But what you lay the most stress on is the circumstance of Jesus making more disciples than John in this interval, interpreting this to mean, that he was then making and baptizing more disciples than John had ever made and baptized.” S Your Lordship, however, must allow me to say, that I find no authority whatever for this interpretation in the evangelical history, the whole tenor of which appears to me to be evidently contrary to it. It is not even at all probable that Jesus made so many disciples as John did by all his preaching, of whatever extent you make it. John appears to have been almost universally well received ; but

* See “ Bp. Newcome's Notes on the Harmony," pp. 7-9. + See supra, p. 50.

Notes, p. 9.

(P.)

Ibid. p. 11. (P.)

Jesus, for reasons that I have no occasion to enlarge upon here, was by no means so.

All that can be meant, therefore, is, that Jesus, at this opening of his ministry, made more disciples than John did at that particular time, which is altogether indefinite.

And after the miracles he had begun to work, and especially in Jerusalem itself, in the neighbourhood of which he then was, it can be no wonder that more attention should be given to him at that time than to John, who never pretended to work miracles, whose preaching was not then new to them, and whose ministry was then nearly expiring; having, indeed, according to every thing that appears, few new disciples to make. Our Lord may, therefore, well be supposed to have made more disciples than John did in these circumstances, and yet not have made very many,

But admitting that he made disciples in some considerable number, let it be considered how many converts Peter made by one discourse, and it cannot be thought very extraordinary, that the successful preaching of a few days, accompanied, as his preaching was, with the working of miracles, at that time a new and astonishing thing, and the advantage he derived from the immediately preceding testimony of John, who was held in universal esteem, and the general expectation of the Messiah, should be sufficient to account for all that the evangelist has said on this occasion ; especially considering that the thing was not so considerable as to have been even noticed by any other evangelist than John, though it was prior to any thing that they have related of the ministry of Jesus, when it was least likely to escape their notice, if it had been at all considerable. Your supposing, that, upon this occasion, our Lord“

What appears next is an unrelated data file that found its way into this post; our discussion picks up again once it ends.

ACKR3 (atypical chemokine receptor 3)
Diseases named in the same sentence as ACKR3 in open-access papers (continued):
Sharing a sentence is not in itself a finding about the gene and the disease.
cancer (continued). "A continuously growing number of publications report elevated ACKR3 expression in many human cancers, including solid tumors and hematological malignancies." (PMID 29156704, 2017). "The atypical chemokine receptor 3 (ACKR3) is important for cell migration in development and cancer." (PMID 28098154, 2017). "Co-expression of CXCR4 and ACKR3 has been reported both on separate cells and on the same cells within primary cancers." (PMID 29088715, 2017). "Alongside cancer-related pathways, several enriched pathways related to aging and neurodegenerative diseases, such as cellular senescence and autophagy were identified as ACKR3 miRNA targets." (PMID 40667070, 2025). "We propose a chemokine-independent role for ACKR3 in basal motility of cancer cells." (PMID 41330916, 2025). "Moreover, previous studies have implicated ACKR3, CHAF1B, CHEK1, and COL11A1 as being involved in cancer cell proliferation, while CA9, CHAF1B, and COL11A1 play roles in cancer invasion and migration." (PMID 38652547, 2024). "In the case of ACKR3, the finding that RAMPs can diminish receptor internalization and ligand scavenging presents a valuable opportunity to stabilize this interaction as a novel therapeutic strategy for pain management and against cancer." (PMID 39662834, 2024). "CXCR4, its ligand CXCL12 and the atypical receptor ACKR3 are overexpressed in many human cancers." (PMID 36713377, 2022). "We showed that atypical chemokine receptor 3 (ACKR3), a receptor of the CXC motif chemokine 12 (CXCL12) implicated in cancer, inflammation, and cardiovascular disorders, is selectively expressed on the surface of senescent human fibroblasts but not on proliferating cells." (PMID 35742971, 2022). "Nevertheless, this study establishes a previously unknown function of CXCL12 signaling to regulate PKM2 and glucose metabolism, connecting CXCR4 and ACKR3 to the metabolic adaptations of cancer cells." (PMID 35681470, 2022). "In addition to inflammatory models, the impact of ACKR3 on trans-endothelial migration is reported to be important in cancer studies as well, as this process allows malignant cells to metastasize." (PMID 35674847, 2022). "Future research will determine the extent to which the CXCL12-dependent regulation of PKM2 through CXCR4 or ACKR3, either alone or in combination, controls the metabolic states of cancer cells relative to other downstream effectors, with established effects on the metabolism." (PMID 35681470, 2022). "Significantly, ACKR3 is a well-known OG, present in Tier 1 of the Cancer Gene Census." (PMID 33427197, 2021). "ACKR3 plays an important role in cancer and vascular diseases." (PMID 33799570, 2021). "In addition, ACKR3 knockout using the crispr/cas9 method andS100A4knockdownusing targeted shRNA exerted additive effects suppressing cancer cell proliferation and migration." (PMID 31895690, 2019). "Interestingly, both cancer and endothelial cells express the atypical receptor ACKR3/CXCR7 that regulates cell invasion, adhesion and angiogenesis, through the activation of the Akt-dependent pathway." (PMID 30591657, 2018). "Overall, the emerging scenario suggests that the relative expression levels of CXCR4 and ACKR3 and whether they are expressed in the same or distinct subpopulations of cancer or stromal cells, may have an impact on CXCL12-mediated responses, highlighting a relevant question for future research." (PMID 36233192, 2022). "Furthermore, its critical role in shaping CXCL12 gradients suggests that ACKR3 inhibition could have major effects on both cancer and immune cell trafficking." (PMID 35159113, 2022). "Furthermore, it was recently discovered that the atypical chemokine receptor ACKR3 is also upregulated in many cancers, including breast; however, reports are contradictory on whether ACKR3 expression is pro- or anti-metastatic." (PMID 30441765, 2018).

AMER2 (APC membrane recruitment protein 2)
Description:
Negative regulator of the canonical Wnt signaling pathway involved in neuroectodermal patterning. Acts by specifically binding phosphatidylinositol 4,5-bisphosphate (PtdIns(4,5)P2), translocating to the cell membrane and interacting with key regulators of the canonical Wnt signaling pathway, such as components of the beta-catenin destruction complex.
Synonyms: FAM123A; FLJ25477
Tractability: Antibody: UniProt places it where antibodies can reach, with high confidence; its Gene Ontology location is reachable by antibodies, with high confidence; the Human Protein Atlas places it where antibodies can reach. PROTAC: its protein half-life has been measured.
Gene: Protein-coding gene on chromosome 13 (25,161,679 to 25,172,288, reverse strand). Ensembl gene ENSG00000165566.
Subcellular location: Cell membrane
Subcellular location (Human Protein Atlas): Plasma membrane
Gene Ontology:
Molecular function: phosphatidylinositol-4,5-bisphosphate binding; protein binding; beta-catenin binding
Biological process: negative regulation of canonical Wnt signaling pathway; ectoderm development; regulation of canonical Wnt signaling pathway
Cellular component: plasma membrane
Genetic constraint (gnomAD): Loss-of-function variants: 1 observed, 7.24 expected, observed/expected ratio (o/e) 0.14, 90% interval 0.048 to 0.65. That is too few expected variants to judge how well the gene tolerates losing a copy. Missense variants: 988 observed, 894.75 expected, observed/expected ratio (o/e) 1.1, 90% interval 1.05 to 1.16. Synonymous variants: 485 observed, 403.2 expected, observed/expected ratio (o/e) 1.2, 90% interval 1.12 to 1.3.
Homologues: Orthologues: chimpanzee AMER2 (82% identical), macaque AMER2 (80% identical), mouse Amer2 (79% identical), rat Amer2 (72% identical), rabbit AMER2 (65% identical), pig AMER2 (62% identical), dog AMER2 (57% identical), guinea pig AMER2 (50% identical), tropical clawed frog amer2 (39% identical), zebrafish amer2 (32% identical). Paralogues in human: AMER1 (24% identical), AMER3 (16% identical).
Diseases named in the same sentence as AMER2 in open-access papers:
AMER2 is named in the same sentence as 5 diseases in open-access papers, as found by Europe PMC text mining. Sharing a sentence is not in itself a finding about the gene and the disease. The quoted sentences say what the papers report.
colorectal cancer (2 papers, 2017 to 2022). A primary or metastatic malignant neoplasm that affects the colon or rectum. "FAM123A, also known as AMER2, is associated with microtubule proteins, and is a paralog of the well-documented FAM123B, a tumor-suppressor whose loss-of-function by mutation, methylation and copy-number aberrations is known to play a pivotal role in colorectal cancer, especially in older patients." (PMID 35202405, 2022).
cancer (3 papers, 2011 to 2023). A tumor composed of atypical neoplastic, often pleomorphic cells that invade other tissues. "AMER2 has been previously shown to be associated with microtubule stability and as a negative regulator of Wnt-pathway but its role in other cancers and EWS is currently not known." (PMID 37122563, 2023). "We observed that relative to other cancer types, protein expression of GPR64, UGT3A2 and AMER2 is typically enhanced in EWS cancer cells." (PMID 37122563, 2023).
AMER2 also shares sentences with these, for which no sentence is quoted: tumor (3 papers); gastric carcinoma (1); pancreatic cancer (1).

proceeded-with that reserve and circumspection which his vicinity to the Jewish rulers seems to have required," * is hardly consistent with the supposition of his making so many disciples. John appears to have preached without any reserve at all, indeed with general approbation.

Besides this indefinite expression of tarrying in Judea, and the circumstance of our Lord's making more disciples there than John, you urge our Lord's saying, (John iv. 35,) “Say ye not after four months and then cometh the harvest ?" as if this must have been pronounced at the time of sowing barley; and therefore you fix this journey in November or December, and consequently you make our Lord's abode in

Notes, p. 17. (P.)

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Judea after this first passover about eight months ; though afterwards you content yourself with saying it could not be less than one month.

But is not this, my Lord, laying a great stress upon a very precarious foundation ? By our Lord's introducing this observation with Say ye not, I should rather conclude that he was quoting a known proverbial expression, which might therefore be used as well at one time of the year as another. And surely his resting himself at the well at six o'clock, or noon, rather leads us to imagine that he was fatigued and thirsty with travelling in the heat of the day, a short time after the passover, when also water could not be very plentiful, than that it was in the winter season.